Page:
Finally I have a few snowdrops blooming. It has been such a cold early spring we still have big patches of snow in the yard. As the "snow" in their name suggests, snowdrops are among the earliest bloomers in the yard. Depending on your region, they will bloom in February or March. Snowdrops may not even wait for the snow to melt before emerging from their winter sleep, instead pushing right up through the snow -- a delightful sight for the winter-weary!

Tuesday, March 29, 2011

Spring Pools

These pools that, though in forests, still reflect
The total sky almost without defect,
And like the flowers beside them, chill and shiver,
Will like the flowers beside them soon be gone,
And yet not out by any brook or river,
But up by roots to bring dark foliage on.
The trees that have it in their pent-up buds
To darken nature and be summer woods---
Let them think twice before they use their powers
To blot out and drink up and sweep away
These flowery waters and these watery flowers
From snow that melted only yesterday.

By Robert Frost


To what purpose, April, do you return again?
Beauty is not enough.
You can no longer quiet me with the redness
Of little leaves opening stickily.
I know what I know.
The sun is hot on my neck as I observe
The spikes of the crocus.
The smell of the earth is good.
It is apparent that there is no death.
But what does that signify?
Not only under ground are the brains of men
Eaten by maggots,
Life in itself
Is nothing,
An empty cup, a flight of uncarpeted stairs.
It is not enough that yearly, down this hill,
Comes like an idiot, babbling and strewing flowers.

by Edna St. Vincent Millay

Monday, March 28, 2011

Antidepressants ,everyone needs to watch this.

A young friend of mine who is still a teen is determined to take antidepressants because her father does and she is depressed. The U.S. Food and Drug Administration requires that all depression medications include a warning label about the increased risk of suicide in children and young adults. It is making me so sad. These meds really mess with your personality, destroy your sex drive and cause weight gain. I would not recommend them unless you have tried everything else including exercising, getting better sleep habits and working on a better diet. Counseling can be very helpful but it takes up allot of time and money so its not done as often as it used to be. These drugs make drug companies billions so we need to ask are they being prescribed too often. See my post called Musings of a New World Shepherd for more on my experiences with anti-depressants. The USA is the biggest consumer of these medications in the world. I am still dealing with the fallout from the weight gain and have not been on these for 7 years! These medications destroy your sex drive which should be an indicator they do allot more than the drug companies are telling you. Everyone needs to watch this because almost everyone in the USA has a friend or relative taking these medications.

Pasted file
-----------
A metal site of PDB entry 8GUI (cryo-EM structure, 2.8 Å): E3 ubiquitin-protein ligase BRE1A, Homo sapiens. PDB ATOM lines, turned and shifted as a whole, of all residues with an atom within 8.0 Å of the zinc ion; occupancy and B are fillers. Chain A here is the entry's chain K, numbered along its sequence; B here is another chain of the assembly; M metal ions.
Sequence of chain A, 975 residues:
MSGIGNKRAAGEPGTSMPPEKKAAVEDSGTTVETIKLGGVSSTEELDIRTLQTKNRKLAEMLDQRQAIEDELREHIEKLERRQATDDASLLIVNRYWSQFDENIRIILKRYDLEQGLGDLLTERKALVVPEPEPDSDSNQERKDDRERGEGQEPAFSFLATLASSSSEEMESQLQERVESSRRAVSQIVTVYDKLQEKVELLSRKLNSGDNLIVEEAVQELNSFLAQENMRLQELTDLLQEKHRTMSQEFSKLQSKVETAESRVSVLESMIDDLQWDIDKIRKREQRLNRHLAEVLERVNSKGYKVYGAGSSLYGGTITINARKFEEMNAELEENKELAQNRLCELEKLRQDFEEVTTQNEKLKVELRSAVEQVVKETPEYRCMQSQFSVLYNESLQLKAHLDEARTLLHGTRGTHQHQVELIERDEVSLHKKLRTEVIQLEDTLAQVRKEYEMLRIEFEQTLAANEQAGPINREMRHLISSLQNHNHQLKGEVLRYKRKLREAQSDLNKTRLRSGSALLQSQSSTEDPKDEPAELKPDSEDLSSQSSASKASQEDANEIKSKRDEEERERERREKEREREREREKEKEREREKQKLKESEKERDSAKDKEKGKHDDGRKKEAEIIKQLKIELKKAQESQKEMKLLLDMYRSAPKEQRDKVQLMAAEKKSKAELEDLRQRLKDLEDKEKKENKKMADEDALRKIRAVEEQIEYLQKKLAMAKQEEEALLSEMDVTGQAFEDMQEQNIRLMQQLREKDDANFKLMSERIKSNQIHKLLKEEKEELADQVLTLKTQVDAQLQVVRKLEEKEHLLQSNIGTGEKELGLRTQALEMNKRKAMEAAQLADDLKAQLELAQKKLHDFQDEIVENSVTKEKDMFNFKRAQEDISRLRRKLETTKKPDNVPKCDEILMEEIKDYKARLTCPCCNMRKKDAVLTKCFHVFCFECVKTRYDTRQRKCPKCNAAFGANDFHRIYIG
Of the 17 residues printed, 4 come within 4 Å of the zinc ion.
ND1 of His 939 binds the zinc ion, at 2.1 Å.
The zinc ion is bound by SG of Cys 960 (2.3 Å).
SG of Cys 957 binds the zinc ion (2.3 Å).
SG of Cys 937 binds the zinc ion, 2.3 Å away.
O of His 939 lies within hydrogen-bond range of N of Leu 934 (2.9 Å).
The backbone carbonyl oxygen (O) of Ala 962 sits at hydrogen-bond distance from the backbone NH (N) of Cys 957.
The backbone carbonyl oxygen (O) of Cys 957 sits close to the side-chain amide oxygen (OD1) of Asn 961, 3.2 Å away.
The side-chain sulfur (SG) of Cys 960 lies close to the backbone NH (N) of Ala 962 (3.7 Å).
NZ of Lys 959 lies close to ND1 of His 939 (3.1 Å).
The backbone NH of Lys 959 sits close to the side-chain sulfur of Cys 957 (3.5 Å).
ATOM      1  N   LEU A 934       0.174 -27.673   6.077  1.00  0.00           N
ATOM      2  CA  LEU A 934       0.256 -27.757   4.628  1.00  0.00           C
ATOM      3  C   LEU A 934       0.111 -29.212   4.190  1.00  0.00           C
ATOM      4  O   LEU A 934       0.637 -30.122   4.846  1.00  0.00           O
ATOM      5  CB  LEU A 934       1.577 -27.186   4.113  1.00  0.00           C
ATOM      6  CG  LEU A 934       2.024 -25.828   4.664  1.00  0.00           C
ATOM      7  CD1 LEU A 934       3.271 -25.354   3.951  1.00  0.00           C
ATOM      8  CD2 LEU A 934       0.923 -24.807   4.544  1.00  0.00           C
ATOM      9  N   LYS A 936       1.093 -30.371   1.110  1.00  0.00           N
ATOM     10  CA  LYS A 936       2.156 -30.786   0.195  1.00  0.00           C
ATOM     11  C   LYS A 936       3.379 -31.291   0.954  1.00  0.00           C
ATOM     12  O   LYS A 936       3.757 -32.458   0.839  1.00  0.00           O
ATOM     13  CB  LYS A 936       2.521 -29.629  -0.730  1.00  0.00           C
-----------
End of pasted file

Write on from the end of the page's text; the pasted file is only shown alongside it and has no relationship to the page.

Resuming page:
April Snow In Kansas

I thank the April snow,
Whose magic sent from wood
And field a hungry brood
To be my friends a blessed day or so;___

Hedge sparrows, yellow-billed,
Black-capped, the cardinal
Of joyous heart, and all
The mouse-breast juncos. To my board crumb-filled

With the snow they came, and now
As softly as snow thaws
They are gone, their little claws
Clasping hedge twigs again or woodland bough.

by William Savage Johnson

Friday, March 25, 2011

Are You An Anxiety Junkie? 7 Strategies To Break The Addiction

Our world is in the midst of an emotional meltdown. As a psychiatrist, I've seen that many people are addicted to the adrenaline rush of anxiety, known as the "fight or flight" response, and they don't know how to defuse it. An example of this is obsessively watching the news about natural disasters, trauma, economic stress and violence, and then not being able to turn bad news off. Also, people are prone to "techno-despair" -- a term I coined in my book, "Emotional Freedom." This is a state of high anxiety that results from information overload and Internet addiction. It's also related to our super-dependence on smartphones and the panic of feeling disconnected if technology breaks down and we can't access emails or other communications -- a new version of what's psychiatrically known as an "attachment disorder." I've helped many patients address the adverse effects of techno-despair, such as insomnia, nightmares, restless sleep and ongoing angst. You, too, can break your addiction to anxiety and lead a more peaceful life.

Am I Addicted To Anxiety?

To determine your current level of anxiety, ask yourself:
Do I worry about many things every day?